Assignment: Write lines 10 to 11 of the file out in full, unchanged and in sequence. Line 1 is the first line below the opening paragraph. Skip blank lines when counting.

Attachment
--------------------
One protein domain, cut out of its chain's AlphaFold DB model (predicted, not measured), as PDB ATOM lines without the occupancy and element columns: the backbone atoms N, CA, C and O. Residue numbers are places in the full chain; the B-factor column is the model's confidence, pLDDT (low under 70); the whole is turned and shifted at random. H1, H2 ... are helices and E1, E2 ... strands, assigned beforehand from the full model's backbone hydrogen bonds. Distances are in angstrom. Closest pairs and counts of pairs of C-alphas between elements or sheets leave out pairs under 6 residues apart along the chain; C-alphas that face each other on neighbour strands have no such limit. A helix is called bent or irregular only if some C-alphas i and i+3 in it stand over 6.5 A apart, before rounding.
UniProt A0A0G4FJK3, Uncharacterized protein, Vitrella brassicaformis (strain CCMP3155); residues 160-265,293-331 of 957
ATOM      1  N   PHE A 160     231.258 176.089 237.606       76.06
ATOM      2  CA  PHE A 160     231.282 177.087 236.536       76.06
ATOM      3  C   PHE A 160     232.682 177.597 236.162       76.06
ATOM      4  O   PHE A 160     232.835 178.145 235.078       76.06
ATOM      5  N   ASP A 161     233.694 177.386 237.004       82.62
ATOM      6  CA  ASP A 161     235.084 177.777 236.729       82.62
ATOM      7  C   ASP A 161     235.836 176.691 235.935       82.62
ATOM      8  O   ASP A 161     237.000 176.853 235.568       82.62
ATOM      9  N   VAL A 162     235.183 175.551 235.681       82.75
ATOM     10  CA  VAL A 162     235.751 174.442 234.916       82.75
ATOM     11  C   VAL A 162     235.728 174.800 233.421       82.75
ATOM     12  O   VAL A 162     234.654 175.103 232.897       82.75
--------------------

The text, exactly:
ATOM      9  N   VAL A 162     235.183 175.551 235.681       82.75
ATOM     10  CA  VAL A 162     235.751 174.442 234.916       82.75